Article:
The U.S. market opened lower this morning following what many investors felt was a disappointing speech by President Obama last night. The market has been craving details about the administration's plan to solve this financial crisis and last night did not deliver any. The sour mood was compounded by some depressing home sales numbers out this morning. The Dow Jones Industrial Average (DJIA) fell to an intraday low of 7,156 but not enough to test the lows from Monday and Tuesday near 7,100.
The National Association of Realtors reported that January existing home sales fell 5.3% to a 12-year low sales rate of 4.49 million homes. Nationwide prices were down almost 15% year over year and the median price of a home had fallen to $170,300. Foreclosures are crushing the market with nearly 45% of homes on the market are "distressed sales". That means they're either bank repossessions or they are short-sales. A short-sale occurs when the owner is trying to sell it for less than what they owe on the property.
I heard the term "shadow inventory" while researching the home sales figures today. This is suggesting that the number of homes available for sale is a lot larger than what is currently on the market. Where is this inventory? The banks have been holding on to foreclosures and just sitting on them with plans to put them on the market later. Maybe it was a move to cut back on expenses during the normally slow holiday season. Maybe it is hope that the real estate market will rebound this coming spring and summer and they'll be able to recoup a little more of their losses. One thing is for sure; this coming spring is going to see a massive flood of homes on the market. Hopefully the Obama administration will have their housing plan ironed out and we'll have some low mortgage rates to fuel some buying.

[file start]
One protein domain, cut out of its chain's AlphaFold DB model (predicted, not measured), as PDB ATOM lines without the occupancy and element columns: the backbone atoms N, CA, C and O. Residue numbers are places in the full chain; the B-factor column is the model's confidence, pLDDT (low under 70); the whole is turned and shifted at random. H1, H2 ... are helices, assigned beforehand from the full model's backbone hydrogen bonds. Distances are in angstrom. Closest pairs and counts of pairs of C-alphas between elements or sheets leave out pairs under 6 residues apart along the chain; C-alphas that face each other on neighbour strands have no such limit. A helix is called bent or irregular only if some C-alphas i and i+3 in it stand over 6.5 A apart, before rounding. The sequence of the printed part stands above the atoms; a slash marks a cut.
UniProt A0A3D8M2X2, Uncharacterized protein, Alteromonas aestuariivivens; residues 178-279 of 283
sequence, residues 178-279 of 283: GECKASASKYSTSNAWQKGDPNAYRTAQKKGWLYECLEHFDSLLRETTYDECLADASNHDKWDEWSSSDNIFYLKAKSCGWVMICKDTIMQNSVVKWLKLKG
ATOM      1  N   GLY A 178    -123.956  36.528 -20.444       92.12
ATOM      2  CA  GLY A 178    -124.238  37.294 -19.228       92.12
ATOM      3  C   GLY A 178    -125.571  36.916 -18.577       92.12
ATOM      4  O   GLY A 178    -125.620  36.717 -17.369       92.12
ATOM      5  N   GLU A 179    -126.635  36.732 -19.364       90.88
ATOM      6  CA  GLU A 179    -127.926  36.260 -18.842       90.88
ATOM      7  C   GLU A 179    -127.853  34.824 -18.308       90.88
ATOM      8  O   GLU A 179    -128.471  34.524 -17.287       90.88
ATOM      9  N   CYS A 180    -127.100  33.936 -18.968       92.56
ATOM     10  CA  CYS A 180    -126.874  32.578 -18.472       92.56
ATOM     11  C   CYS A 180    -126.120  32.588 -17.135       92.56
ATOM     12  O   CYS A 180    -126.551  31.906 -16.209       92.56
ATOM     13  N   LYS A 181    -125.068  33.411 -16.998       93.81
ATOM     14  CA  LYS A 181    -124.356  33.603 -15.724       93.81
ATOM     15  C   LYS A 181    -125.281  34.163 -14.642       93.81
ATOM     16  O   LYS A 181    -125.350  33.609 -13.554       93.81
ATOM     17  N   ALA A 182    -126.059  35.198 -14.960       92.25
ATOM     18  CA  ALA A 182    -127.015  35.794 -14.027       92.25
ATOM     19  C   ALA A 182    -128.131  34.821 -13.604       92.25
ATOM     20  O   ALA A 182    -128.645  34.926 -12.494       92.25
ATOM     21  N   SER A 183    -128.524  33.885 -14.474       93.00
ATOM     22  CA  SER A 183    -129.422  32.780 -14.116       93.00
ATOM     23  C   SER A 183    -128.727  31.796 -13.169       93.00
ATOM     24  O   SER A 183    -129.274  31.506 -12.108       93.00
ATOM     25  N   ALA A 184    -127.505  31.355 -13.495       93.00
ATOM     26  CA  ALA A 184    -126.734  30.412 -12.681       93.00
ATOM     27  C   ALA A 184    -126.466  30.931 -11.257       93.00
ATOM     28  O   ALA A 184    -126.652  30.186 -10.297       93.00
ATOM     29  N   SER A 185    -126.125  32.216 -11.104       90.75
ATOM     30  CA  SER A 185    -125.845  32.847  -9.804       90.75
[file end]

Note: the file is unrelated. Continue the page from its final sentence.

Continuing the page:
One of the surprises in today's market is the strength in semiconductors. The SOX index is up 1.8% in spite of an analyst report out this morning that said chip sales will struggle for years. Gartner Inc. shared their forecast that semiconductor sales will not return to 2008 levels until 2013. Gartner expects 2009 to be an extremely tough year with sales crashing somewhere in the -24% to -33%. The industry group pointed to the 2001 recession and noted that it took years before chip sales returned to 2000 levels.
Crude oil was another sector in rally mode today - well at least the commodity. Oil stocks were mixed but April futures oil contracts were up sharply with a 5% gain to over $42 a barrel. The weekly inventory report showed that inventories only rose by 700,000 barrels and not the 2 million barrels that analysts had expected. Fanning the flames for oil's rally today was news that gasoline consumption in the U.S. was ticking higher. The USO oil ETF is up 5.2% at $25.73. The DXO is up 5.8% to $2.18.
Fed chairman Ben Bernanke completed his second day of testimony and questioning before Congress today. After he was done the market began to bounce but that bounce is failing. The DJIA is now down 125 points at 7226. The NASDAQ Composite is down 1.7% at 1417. The S&P 500 index is down 1.7% at 760.
Chart of the DJIA:
Chart of the NASDAQ:
Chart of the S&P 500: